The State Houses – What’s At Stake in 2010

Thirty-nine states will be electing a governor during the 2009-2010 election cycle. Of these, eighteen races will not include an incumbent and four incumbents who will be running were not elected to their current position. The recession and huge budget deficits threaten to undercut the power of incumbency for governors running for reelection.

The Current Line-Up


Why StateHouseRock?

By · May, 29 2009

StateHouseRock will be a clearinghouse for information regarding the real 2010 political battlegrounds – the races for the nation’s governor chairs. Over the next eighteen months, voters in thirty-nine states will be electing their chief executive. In nearly half (eighteen) they will be choosing a new governor, as the incumbent will not be running. The new decade will usher in a new generation of leadership in states large and small.

Most of these officials will have at least a seat (if not veto power) over the redistricting process following the 2010 Census. All one has to do is simply recall the high-profile confrontation early this decade when newly-empowered Texas Republicans chased AWOL Democrats with Department of Homeland Security resources to force the passage of a controversial Republican-friendly redistricting plan to recognize how important gubernatorial (and state legislative elections) can be to the balance of power in Washington. Texas wasn’t the only state that saw drawn-out partisan skirmishes over the decennial mapmaking exercise.

Beyond redistricting, it could be argued that governors and the decisions made at the state level have a large impact on the daily lives of average Americans than the decisions made inside the Beltway. With this in mind, this site aims to discuss the gubernatorial campaigns including the candidates, the local and national issues influencing the contest, campaign financing, and polling.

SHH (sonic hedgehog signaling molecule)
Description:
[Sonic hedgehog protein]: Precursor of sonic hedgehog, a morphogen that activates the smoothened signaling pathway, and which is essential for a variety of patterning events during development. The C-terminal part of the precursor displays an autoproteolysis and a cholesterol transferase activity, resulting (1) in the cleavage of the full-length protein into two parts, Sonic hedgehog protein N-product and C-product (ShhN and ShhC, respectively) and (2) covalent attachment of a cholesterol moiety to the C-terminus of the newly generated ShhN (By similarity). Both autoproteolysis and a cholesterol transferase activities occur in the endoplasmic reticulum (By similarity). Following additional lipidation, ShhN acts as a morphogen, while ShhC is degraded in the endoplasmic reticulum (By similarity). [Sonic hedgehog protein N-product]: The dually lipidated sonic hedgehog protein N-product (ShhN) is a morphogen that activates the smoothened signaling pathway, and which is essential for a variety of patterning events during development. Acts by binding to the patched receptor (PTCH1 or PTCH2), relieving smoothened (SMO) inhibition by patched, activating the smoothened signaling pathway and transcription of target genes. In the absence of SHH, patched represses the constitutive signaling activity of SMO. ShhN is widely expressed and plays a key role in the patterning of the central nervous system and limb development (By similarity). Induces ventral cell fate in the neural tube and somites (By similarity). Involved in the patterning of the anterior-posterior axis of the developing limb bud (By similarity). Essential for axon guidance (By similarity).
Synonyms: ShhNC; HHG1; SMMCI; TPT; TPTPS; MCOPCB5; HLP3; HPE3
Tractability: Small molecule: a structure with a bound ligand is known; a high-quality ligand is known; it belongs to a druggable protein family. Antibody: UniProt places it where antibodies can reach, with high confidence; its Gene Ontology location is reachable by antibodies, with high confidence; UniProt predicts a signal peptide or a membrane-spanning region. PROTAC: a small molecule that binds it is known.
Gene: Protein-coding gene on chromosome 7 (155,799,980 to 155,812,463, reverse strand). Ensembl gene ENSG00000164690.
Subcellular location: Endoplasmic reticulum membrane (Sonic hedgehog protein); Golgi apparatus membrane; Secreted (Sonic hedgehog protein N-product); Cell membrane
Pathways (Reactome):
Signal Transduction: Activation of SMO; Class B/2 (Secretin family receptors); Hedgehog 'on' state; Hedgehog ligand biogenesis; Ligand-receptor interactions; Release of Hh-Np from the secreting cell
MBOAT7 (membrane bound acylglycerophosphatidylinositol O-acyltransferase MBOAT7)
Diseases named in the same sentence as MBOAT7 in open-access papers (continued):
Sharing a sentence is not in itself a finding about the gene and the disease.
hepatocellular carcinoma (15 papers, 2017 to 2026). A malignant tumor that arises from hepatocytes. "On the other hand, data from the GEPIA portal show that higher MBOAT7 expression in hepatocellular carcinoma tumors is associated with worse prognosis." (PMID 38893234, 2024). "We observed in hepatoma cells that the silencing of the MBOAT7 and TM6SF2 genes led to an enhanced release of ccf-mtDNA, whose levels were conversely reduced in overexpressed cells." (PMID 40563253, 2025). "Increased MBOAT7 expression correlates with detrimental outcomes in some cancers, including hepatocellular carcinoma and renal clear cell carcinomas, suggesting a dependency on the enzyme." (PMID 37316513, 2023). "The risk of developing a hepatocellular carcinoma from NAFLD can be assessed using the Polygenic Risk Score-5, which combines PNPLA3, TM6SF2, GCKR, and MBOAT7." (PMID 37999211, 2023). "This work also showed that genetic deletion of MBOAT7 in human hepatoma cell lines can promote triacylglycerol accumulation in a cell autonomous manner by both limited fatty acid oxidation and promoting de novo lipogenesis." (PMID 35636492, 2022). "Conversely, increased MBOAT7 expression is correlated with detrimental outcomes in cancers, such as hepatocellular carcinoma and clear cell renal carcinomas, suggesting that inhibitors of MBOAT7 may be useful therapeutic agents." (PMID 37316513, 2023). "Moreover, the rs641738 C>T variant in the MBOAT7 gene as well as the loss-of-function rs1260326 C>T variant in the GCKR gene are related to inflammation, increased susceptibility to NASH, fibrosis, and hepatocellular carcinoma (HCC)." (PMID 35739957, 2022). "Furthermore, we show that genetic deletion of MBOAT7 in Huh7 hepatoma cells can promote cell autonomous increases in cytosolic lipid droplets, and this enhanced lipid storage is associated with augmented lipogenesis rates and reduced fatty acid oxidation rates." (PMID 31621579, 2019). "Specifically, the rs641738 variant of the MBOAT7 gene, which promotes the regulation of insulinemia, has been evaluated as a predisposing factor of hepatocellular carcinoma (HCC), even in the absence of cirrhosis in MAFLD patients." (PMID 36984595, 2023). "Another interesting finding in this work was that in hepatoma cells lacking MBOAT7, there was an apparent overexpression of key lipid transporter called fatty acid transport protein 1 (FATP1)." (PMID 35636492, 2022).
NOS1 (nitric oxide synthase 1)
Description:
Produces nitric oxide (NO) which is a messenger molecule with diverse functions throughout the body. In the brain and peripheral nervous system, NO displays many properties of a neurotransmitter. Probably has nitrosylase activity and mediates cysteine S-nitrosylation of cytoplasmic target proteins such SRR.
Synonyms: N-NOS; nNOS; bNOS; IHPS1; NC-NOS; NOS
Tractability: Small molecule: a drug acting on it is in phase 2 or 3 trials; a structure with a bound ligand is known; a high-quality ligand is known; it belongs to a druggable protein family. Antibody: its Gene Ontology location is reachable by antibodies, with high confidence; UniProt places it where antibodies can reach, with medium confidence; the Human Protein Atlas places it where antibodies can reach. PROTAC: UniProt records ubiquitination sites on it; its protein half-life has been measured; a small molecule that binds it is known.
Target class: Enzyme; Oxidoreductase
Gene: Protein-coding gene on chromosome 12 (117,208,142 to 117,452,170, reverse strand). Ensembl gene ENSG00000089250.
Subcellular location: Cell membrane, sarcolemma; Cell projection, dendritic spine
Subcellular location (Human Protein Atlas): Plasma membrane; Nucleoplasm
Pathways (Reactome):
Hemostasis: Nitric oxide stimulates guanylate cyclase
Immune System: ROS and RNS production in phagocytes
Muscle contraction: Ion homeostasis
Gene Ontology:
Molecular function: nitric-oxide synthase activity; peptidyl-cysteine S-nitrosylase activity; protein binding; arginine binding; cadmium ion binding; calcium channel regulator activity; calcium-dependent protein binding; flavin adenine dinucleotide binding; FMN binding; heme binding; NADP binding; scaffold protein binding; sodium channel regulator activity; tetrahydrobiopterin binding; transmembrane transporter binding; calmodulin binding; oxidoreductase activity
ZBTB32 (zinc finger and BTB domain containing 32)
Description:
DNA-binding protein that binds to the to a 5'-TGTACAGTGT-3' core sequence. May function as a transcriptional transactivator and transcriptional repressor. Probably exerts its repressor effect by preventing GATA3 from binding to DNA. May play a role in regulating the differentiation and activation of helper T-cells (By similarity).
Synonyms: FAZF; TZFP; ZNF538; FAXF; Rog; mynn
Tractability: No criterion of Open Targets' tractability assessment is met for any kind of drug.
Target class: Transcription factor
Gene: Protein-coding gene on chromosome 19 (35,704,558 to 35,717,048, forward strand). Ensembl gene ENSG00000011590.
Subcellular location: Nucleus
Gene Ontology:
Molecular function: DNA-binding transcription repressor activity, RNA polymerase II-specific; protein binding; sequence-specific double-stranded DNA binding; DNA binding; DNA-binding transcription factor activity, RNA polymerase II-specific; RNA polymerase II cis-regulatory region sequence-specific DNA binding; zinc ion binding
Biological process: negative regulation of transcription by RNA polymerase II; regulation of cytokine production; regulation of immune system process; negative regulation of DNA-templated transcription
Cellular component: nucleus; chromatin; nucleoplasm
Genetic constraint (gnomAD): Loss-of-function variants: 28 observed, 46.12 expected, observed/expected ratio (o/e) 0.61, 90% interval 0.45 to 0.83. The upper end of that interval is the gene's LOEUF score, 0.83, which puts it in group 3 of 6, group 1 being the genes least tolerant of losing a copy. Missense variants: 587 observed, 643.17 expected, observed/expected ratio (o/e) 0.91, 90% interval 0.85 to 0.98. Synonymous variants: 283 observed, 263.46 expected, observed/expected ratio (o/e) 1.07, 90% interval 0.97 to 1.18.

While gubernatorial elections are by nature fueled by local issues, the current cycle is likely to have two national storylines play out in StateHouse campaigns.

Many have said the states will be where the Republican Party resurrects it’s political fortunes. Will the conservatives continue their Limbaugh-led purity purge of moderates, pushing their party further from mainstream America? Or will moderates be successful in nominating candidates who stand a better chance in general elections? The first battle in this civil war is only days away. This Tuesday in New Jersey, Garden State Republicans go to the polls to choose between Steve Lonegan, a darling of the conservative activist base, or moderate Chris Christie who has the backing of establishment-type Republicans.

The winner of that contest takes on Democratic incumbent Jon Corzine, whose anemic poll numbers ought to be worrisome to all incumbent governors seeking reelection in 2010. The recession and state budget deficits could rescramble the political calculus in races across the country. Governors are on the frontlines of this recession, forced to balance budgets through draconian program cuts or raising taxes. Will voters make them pay a price at the ballot box if the economic turmoil continues?

In addition to these national narratives, a secondary storyline emerges in a handful of states. Republican governors with presidential ambitions (Palin, Pawlenty and term-limited Sanford quickly come to mind) have already made headlines as they jockey for positioning in the 2012 GOP Sweepstakes.

With all of these storylines it’s clear why the StateHouseRocks.

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